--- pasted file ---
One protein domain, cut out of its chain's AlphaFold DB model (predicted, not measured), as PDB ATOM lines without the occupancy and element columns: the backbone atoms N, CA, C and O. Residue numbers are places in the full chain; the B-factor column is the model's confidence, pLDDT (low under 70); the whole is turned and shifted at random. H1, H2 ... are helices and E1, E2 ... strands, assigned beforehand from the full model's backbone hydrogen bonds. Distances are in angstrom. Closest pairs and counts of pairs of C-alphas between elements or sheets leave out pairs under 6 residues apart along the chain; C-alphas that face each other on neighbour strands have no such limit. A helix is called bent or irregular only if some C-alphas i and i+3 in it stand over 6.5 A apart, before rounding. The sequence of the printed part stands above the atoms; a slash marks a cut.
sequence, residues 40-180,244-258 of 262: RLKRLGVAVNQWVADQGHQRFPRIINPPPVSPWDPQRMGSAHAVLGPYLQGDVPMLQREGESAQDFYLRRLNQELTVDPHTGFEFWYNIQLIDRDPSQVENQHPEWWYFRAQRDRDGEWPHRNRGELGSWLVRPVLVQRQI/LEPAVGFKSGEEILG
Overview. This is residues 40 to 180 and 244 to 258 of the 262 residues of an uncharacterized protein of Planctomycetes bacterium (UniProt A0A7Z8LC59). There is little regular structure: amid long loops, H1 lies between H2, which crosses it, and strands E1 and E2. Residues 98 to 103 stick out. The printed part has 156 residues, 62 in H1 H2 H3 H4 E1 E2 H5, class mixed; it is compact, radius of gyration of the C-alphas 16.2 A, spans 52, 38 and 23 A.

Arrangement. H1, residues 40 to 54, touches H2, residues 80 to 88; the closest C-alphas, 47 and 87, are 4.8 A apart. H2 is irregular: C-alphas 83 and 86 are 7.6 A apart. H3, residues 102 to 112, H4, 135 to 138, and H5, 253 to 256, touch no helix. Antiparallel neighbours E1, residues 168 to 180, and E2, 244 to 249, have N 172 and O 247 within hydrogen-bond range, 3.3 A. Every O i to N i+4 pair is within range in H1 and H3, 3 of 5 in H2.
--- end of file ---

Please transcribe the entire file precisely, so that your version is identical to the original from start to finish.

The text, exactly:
One protein domain, cut out of its chain's AlphaFold DB model (predicted, not measured), as PDB ATOM lines without the occupancy and element columns: the backbone atoms N, CA, C and O. Residue numbers are places in the full chain; the B-factor column is the model's confidence, pLDDT (low under 70); the whole is turned and shifted at random. H1, H2 ... are helices and E1, E2 ... strands, assigned beforehand from the full model's backbone hydrogen bonds. Distances are in angstrom. Closest pairs and counts of pairs of C-alphas between elements or sheets leave out pairs under 6 residues apart along the chain; C-alphas that face each other on neighbour strands have no such limit. A helix is called bent or irregular only if some C-alphas i and i+3 in it stand over 6.5 A apart, before rounding. The sequence of the printed part stands above the atoms; a slash marks a cut.
sequence, residues 40-180,244-258 of 262: RLKRLGVAVNQWVADQGHQRFPRIINPPPVSPWDPQRMGSAHAVLGPYLQGDVPMLQREGESAQDFYLRRLNQELTVDPHTGFEFWYNIQLIDRDPSQVENQHPEWWYFRAQRDRDGEWPHRNRGELGSWLVRPVLVQRQI/LEPAVGFKSGEEILG
Overview. This is residues 40 to 180 and 244 to 258 of the 262 residues of an uncharacterized protein of Planctomycetes bacterium (UniProt A0A7Z8LC59). There is little regular structure: amid long loops, H1 lies between H2, which crosses it, and strands E1 and E2. Residues 98 to 103 stick out. The printed part has 156 residues, 62 in H1 H2 H3 H4 E1 E2 H5, class mixed; it is compact, radius of gyration of the C-alphas 16.2 A, spans 52, 38 and 23 A.

Arrangement. H1, residues 40 to 54, touches H2, residues 80 to 88; the closest C-alphas, 47 and 87, are 4.8 A apart. H2 is irregular: C-alphas 83 and 86 are 7.6 A apart. H3, residues 102 to 112, H4, 135 to 138, and H5, 253 to 256, touch no helix. Antiparallel neighbours E1, residues 168 to 180, and E2, 244 to 249, have N 172 and O 247 within hydrogen-bond range, 3.3 A. Every O i to N i+4 pair is within range in H1 and H3, 3 of 5 in H2.